Fractal models (with their scalar self-similarities and unpredictable variations) bring into the foreground of our attention the large patterns and erratic details, the dynamic equilibrium of order and disorder in complex life systems like weather and coastlines. …I have begun to think of certain forms of art (for example, the post-1940s music of John Cage) as having a fractal relation to the rest of life. They are complex constructions that, among other things, present their material presence as a dynamically indeterminate “coastline” for audiences to explore via their own complex cultural and psychological dispositions.
Ocean beach and Steinian page are equally contingent and dynamic zones whose life principle is change. The beach changes in its conversation with the vagaries and variabilities of meteorological elements; the page changes in its conversation with variable epistemologies, grammars, and genres, as well as with the associative lements of a reader’s mind as that mind lives within multiple intersecting forms whose rules are neither simple nor readily apparent. All this occurs of course within another strange constancy—the changing cultural climate of the developing contemporary.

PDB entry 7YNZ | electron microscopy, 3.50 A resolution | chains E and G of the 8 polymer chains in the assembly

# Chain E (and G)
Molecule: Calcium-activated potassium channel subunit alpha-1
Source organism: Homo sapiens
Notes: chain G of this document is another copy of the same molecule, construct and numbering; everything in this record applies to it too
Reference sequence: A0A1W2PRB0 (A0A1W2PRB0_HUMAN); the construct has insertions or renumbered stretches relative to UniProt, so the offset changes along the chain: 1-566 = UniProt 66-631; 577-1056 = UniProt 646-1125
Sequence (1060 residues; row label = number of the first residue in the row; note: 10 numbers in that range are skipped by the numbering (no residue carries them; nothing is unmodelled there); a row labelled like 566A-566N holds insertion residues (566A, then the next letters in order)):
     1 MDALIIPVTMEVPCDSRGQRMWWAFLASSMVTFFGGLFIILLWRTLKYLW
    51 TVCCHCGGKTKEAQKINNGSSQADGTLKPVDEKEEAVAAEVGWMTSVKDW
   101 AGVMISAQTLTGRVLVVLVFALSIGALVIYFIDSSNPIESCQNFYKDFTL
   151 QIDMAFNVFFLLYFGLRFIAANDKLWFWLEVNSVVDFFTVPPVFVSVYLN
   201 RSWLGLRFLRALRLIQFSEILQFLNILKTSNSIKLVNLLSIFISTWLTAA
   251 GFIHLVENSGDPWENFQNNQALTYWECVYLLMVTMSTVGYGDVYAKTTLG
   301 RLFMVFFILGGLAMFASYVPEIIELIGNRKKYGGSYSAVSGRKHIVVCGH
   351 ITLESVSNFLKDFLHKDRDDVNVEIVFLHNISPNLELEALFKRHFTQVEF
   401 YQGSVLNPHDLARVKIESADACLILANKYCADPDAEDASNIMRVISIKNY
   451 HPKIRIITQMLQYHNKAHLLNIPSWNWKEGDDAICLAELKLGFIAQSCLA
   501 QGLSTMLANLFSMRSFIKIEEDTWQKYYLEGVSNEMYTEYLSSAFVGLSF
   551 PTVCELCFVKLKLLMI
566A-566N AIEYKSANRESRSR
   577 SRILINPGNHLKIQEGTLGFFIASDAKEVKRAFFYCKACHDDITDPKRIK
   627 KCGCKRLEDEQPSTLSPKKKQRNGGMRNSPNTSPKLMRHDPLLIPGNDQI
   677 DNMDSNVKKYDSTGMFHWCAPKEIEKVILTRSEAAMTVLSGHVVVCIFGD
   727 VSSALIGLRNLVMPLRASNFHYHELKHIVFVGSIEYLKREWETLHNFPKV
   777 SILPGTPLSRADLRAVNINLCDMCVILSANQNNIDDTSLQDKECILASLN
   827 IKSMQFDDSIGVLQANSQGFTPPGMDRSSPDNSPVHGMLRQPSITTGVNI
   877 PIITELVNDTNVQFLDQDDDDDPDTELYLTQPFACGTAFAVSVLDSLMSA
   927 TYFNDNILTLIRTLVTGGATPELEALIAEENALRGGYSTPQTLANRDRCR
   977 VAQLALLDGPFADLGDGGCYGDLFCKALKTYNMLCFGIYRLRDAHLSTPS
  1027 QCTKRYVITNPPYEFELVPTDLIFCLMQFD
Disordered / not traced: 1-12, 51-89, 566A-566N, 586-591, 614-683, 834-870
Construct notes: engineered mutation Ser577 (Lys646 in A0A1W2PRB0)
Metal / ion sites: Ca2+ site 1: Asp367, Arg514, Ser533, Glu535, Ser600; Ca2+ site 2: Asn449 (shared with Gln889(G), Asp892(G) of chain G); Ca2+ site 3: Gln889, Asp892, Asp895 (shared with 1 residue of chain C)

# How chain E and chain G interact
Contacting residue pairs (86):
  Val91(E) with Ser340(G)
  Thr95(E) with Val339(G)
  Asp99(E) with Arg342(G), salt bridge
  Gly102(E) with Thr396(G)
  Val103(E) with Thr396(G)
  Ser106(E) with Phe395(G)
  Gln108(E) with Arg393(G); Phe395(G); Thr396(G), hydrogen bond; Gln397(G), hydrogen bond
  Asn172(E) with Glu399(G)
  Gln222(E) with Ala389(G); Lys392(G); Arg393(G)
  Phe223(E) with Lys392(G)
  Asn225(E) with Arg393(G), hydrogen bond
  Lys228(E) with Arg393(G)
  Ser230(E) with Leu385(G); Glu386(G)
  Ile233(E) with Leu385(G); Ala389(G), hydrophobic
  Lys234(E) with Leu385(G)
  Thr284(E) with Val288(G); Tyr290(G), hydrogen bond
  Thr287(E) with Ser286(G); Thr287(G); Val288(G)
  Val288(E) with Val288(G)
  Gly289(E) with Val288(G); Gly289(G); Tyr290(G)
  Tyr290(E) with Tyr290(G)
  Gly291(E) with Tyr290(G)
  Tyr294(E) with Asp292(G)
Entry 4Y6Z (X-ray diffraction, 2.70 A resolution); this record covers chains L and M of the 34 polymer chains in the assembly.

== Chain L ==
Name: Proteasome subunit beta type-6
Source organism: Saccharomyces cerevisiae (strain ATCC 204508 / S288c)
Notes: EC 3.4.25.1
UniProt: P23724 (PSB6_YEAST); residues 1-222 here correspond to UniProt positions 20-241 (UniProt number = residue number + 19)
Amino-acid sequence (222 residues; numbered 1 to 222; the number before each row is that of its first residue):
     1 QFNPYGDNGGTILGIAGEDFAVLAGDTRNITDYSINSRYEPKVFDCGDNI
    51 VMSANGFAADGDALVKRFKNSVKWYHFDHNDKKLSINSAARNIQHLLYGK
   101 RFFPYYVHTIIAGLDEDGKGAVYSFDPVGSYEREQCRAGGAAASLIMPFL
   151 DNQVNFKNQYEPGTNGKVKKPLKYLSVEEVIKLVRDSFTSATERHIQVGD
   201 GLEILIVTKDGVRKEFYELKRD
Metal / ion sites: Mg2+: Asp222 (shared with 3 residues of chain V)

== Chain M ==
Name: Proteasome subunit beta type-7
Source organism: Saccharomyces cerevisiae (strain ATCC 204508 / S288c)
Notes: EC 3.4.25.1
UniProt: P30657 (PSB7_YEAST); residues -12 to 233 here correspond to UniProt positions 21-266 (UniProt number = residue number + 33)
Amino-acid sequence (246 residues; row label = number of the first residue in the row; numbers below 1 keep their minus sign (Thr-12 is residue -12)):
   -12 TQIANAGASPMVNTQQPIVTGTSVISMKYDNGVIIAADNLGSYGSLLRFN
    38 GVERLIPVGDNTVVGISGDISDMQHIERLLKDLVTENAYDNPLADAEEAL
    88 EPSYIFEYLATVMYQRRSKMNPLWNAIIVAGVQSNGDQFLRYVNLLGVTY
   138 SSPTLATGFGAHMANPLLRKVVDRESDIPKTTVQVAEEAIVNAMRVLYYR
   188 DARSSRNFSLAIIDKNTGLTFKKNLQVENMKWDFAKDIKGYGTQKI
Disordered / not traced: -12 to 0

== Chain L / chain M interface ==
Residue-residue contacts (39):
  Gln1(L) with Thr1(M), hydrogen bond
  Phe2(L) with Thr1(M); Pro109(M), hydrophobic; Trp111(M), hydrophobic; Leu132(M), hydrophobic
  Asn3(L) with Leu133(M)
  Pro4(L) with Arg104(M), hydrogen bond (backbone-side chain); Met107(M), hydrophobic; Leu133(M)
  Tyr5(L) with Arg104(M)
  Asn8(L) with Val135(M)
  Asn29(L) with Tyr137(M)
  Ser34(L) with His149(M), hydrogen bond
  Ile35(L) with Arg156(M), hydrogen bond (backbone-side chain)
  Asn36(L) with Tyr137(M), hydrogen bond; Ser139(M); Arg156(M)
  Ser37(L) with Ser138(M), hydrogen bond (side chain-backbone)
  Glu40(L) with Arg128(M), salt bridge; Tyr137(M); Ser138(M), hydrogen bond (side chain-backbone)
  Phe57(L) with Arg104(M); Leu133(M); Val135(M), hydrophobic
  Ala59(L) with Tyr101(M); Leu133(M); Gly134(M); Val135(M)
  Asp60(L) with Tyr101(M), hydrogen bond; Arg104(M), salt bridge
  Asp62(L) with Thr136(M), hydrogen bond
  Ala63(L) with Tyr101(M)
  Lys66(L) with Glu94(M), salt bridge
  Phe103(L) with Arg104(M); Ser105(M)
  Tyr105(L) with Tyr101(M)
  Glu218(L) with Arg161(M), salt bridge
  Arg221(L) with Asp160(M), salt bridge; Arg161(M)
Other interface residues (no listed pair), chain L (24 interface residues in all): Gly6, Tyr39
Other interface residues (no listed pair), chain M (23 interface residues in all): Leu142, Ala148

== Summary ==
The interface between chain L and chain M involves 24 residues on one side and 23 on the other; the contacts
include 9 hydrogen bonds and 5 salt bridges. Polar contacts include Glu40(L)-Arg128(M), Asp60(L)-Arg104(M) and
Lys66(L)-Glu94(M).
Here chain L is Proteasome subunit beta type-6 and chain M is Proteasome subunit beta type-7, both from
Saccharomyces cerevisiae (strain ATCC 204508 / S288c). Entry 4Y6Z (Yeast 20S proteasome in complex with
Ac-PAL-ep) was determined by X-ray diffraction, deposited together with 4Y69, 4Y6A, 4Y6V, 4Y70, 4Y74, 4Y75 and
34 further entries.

Or rather I sense that languages and coastlines operate with similar kinds of principles. If one thinks of a coastline as just one site of mutually transformative exchange between different kinds of complex dynamical systems, then language as it exists in the active mediation between neural network and world ecosystems is surely such a site. There are specific things one gains in thinking of language in this way, particularly when confronted by literature that won’t resolve into simple mimesis or tidy containments and conclusions.
It saves a certain amount of frustration to remember that you will never solve a coastline.
Retallack, Joan. “The Difficulties of Gertrude Stein.” The Poethical Wager. Berkeley: University of California Press, 2003. 153-4.